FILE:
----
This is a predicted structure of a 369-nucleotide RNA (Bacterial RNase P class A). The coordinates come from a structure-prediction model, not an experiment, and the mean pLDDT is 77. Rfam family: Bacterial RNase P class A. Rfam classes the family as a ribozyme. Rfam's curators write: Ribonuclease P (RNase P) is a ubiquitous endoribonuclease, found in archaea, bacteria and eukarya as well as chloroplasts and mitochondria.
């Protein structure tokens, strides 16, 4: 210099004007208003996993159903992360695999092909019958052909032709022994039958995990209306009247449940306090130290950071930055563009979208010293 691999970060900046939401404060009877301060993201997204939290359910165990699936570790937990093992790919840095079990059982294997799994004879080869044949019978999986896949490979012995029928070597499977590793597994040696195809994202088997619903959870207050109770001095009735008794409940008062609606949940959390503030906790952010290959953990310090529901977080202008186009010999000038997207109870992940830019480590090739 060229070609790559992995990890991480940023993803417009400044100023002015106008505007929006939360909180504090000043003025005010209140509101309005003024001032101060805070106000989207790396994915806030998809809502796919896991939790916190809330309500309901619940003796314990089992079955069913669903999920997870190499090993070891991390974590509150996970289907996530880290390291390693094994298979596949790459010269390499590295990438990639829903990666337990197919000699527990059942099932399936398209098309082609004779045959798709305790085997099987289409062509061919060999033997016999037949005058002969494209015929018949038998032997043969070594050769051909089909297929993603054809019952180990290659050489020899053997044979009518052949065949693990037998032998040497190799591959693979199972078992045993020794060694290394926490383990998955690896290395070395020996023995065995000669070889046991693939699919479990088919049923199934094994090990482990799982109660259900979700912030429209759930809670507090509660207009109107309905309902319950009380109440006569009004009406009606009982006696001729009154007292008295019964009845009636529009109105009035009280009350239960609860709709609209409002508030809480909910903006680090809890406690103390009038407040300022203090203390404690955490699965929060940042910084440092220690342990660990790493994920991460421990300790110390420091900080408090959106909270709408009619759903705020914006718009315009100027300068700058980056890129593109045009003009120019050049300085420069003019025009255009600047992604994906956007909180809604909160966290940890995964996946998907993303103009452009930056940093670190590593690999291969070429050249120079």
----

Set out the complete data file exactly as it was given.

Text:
This is a predicted structure of a 369-nucleotide RNA (Bacterial RNase P class A). The coordinates come from a structure-prediction model, not an experiment, and the mean pLDDT is 77. Rfam family: Bacterial RNase P class A. Rfam classes the family as a ribozyme. Rfam's curators write: Ribonuclease P (RNase P) is a ubiquitous endoribonuclease, found in archaea, bacteria and eukarya as well as chloroplasts and mitochondria.
């Protein structure tokens, strides 16, 4: 210099004007208003996993159903992360695999092909019958052909032709022994039958995990209306009247449940306090130290950071930055563009979208010293 691999970060900046939401404060009877301060993201997204939290359910165990699936570790937990093992790919840095079990059982294997799994004879080869044949019978999986896949490979012995029928070597499977590793597994040696195809994202088997619903959870207050109770001095009735008794409940008062609606949940959390503030906790952010290959953990310090529901977080202008186009010999000038997207109870992940830019480590090739 060229070609790559992995990890991480940023993803417009400044100023002015106008505007929006939360909180504090000043003025005010209140509101309005003024001032101060805070106000989207790396994915806030998809809502796919896991939790916190809330309500309901619940003796314990089992079955069913669903999920997870190499090993070891991390974590509150996970289907996530880290390291390693094994298979596949790459010269390499590295990438990639829903990666337990197919000699527990059942099932399936398209098309082609004779045959798709305790085997099987289409062509061919060999033997016999037949005058002969494209015929018949038998032997043969070594050769051909089909297929993603054809019952180990290659050489020899053997044979009518052949065949693990037998032998040497190799591959693979199972078992045993020794060694290394926490383990998955690896290395070395020996023995065995000669070889046991693939699919479990088919049923199934094994090990482990799982109660259900979700912030429209759930809670507090509660207009109107309905309902319950009380109440006569009004009406009606009982006696001729009154007292008295019964009845009636529009109105009035009280009350239960609860709709609209409002508030809480909910903006680090809890406690103390009038407040300022203090203390404690955490699965929060940042910084440092220690342990660990790493994920991460421990300790110390420091900080408090959106909270709408009619759903705020914006718009315009100027300068700058980056890129593109045009003009120019050049300085420069003019025009255009600047992604994906956007909180809604909160966290940890995964996946998907993303103009452009930056940093670190590593690999291969070429050249120079």